In today’s modern world filled with quick, fast, and processed food options, who doesn’t want to eat the most nutrient-dense foods available?  Spirulina is a blue-green alga and is believed to be one of the oldest life forms on the planet. Indeed, it was used by the Aztecs to boost endurance. These days it’s a popular dietary supplement due to its impressive nutritional profile. And there’s a good reason. Let’s take a look at some of the reported benefits of spirulina and why you need it.

Spirulina Contains Numerous Nutrients

This sea alga is known as cyanobacteria. These are single-celled microorganisms that also produce energy from the sun via photosynthesis. Despite being tiny, this alga is jam-packed with nutrients.

 A single tablespoon (7 grams) of dried powder contains:
  •     Protein: 4 grams
  •     Vitamin B1 (thiamine): 11% of the RDA
  •     Vitamin B2 (riboflavin): 15% of the RDA
  •     Vitamin B3 (niacin): 4% of the RDA
  •     Copper: 21% of the RDA
  •     Iron: 11% of the RDA

There are also decent amounts of magnesium, potassium, and manganese, as well as small amounts of just about every other nutrient that you need in spirulina. For more tips on supplements, visit Wellness Nova.

Powerful Plant-Based Protein

This alga represents an important staple diet in humans and has been used as a source of protein and vitamin supplement in humans without any significant side-effects. Apart from the high (up to 70%) content of protein, it also contains vitamins, especially B12 and provitamin A (β-carotenes), and minerals, especially iron. It is also rich in phenolic acids, tocopherols, and γ-linolenic acid. Spirulina lacks cellulose cell walls and therefore can be easily digested. Spirulina contains a powerful plant-based protein called phycocyanin. Research shows that this powerhouse contains anti-inflammatory, antioxidant, pain-relieving, and brain-protecting properties. 

Anti-Cancer Properties

Phycocyanin, the pigment that gives spirulina its blue-green pigment, has been shown to block tumor growth, kill cancer cells and reduce inflammation in the body. Not surprisingly, this is being researched as a potential treatment for cancer. Many antioxidants in spirulina also have anti-inflammatory effects on the body.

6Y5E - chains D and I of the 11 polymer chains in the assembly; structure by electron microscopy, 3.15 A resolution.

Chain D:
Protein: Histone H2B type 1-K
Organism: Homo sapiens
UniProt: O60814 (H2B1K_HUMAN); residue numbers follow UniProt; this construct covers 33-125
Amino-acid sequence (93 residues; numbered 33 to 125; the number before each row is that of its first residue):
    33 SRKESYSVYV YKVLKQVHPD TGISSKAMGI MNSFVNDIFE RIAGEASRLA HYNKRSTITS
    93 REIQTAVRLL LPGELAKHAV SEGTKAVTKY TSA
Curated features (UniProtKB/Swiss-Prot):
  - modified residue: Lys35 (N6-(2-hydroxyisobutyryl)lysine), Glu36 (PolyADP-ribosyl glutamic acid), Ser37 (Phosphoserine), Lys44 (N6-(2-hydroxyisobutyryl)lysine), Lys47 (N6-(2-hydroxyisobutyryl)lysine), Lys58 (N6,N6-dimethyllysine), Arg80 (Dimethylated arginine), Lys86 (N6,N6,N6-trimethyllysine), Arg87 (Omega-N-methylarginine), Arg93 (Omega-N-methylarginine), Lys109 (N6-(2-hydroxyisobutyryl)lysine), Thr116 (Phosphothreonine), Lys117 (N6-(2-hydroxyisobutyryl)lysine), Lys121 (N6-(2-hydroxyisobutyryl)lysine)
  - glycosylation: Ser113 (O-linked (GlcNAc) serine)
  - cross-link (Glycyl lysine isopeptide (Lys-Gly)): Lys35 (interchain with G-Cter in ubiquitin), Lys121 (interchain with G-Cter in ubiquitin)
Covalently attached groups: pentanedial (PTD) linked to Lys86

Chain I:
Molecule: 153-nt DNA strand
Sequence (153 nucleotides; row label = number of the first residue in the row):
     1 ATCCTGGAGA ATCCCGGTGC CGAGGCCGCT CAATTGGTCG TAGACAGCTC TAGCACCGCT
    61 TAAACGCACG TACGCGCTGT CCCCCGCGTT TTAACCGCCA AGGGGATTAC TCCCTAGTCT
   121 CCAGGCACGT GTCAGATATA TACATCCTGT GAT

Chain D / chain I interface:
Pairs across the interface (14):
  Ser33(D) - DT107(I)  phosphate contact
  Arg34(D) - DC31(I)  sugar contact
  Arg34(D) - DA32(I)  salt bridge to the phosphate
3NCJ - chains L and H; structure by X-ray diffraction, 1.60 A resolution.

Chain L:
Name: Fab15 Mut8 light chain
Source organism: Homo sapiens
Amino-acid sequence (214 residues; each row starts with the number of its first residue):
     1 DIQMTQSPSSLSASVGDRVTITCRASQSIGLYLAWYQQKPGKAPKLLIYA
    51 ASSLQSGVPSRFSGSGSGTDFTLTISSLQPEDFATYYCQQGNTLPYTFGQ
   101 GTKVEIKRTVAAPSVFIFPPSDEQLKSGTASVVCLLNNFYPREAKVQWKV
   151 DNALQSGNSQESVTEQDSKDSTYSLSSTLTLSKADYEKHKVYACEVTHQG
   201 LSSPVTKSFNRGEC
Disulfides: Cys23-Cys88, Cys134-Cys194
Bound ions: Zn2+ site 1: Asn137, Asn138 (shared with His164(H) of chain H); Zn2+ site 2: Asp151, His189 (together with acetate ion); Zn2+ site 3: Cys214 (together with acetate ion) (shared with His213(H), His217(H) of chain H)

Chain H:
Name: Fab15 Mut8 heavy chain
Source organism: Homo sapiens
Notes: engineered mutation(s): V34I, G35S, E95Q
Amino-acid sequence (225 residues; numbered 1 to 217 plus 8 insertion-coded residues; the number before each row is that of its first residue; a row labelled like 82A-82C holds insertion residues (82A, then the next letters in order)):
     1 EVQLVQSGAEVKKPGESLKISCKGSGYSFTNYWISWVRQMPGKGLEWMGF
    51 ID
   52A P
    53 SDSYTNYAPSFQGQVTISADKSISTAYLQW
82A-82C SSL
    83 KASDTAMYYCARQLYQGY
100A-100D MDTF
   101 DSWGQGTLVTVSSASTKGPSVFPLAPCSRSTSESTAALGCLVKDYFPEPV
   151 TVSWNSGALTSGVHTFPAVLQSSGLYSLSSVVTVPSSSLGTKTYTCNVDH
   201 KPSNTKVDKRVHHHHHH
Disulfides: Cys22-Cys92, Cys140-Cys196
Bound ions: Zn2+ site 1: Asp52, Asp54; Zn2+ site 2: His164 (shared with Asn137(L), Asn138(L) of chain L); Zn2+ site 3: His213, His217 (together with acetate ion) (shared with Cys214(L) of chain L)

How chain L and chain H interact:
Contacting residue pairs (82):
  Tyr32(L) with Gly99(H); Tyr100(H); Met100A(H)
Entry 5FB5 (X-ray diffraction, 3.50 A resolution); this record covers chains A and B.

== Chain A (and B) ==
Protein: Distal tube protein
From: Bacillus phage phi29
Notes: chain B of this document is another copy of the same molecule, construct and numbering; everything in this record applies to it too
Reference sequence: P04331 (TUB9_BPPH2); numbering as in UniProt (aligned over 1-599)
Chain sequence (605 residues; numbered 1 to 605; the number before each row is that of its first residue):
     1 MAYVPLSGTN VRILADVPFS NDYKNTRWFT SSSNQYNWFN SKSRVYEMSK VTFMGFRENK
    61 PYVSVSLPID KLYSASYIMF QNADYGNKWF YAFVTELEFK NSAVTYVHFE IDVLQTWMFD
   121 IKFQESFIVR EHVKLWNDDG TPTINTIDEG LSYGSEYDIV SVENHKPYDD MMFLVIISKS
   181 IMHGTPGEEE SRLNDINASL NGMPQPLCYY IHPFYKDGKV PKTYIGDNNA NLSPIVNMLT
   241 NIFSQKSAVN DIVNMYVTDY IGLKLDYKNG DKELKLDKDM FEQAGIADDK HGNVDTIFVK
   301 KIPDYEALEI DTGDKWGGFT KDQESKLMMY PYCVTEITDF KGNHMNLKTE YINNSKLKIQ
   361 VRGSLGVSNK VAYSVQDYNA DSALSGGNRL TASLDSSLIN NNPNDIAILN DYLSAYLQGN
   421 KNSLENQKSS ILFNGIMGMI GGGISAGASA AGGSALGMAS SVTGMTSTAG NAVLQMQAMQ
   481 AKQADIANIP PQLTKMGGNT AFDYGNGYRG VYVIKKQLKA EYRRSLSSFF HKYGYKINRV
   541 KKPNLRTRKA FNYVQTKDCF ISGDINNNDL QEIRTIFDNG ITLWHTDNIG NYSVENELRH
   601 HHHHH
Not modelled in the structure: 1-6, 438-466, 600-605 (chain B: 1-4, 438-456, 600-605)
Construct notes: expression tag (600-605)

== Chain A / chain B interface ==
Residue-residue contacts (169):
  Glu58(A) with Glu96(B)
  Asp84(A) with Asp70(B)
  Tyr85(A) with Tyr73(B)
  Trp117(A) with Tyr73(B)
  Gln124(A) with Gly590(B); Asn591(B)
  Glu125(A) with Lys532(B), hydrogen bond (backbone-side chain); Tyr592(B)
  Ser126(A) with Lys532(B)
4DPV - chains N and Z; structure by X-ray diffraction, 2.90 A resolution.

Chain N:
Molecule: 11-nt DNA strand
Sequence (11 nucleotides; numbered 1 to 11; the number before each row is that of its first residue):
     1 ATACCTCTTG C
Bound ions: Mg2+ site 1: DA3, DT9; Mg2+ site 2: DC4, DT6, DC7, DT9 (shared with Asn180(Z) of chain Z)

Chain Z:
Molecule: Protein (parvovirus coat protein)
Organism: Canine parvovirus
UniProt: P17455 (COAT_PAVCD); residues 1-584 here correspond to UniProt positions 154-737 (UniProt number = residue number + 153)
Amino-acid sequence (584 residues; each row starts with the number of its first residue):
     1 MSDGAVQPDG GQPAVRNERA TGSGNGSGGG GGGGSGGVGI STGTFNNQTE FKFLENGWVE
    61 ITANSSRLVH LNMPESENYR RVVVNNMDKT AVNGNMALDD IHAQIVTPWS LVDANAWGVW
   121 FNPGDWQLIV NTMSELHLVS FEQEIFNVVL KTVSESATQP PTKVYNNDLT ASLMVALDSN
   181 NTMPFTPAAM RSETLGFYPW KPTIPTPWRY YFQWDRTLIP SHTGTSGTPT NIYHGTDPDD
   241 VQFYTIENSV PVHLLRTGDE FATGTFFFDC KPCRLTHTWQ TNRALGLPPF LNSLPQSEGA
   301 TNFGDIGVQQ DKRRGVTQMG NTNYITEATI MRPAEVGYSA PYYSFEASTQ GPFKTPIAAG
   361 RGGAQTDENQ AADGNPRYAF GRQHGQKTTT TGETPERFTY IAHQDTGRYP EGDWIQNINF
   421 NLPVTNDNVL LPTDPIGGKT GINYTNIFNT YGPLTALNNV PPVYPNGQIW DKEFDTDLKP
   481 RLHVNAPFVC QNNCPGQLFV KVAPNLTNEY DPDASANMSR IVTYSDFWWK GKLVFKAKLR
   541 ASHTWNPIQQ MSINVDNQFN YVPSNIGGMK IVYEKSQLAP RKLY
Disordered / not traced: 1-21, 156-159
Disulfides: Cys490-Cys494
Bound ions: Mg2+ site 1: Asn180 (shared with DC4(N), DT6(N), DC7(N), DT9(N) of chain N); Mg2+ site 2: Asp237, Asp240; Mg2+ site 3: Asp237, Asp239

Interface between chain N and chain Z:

Can Reduce the Body’s Absorption of Cholesterol

The protein in spirulina has been shown to reduce the body’s absorption of cholesterol, consequently lowering overall levels of cholesterol. This helps to keep your arteries clear, thus reducing the risk of strokes and heart attacks due to lower chances of developing blood clots. 

Spirulina

Reduces Triglyceride Levels

Triglycerides are harmful fats in your blood that can lead to the hardening of arteries, heightening your chances of pancreatitis, diabetes, and heart disease. The plant-based protein phycocyanin found in spirulina reduces triglyceride levels. 

Spirulina also increases nitric oxide levels in the body, allowing blood vessels to relax. This in turn has been shown to reduce blood pressure, consequently lowering your risk of a heart attack. 

Manage diabetes

According to Medical News Today, spirulina shows promise as a way to manage the symptoms of diabetes. But more research is needed before doctors can recommend it.

2018 review study found that spirulina supplementation significantly lowered people’s fasting blood glucose levels. High fasting blood sugar is a common problem in people with diabetes type 1 and 2. This suggests that spirulina supplements may help people control diabetes.